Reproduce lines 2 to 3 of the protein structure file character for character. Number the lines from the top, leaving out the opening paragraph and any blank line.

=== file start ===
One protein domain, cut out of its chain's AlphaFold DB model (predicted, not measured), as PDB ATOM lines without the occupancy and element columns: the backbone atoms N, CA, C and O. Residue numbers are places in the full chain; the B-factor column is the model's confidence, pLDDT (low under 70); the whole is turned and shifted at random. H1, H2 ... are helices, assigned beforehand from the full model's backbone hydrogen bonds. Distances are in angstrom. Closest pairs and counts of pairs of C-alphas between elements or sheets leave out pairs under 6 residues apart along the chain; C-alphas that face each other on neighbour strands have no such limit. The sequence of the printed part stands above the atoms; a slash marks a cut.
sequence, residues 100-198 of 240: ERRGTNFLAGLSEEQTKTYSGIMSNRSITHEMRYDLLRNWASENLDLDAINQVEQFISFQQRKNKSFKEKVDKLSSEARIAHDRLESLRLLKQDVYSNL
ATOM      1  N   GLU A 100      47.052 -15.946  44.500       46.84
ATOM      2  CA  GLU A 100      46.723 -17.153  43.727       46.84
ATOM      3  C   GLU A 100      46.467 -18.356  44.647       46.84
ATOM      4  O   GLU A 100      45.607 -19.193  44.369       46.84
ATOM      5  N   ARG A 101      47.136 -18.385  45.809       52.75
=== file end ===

ATOM      1  N   GLU A 100      47.052 -15.946  44.500       46.84
ATOM      2  CA  GLU A 100      46.723 -17.153  43.727       46.84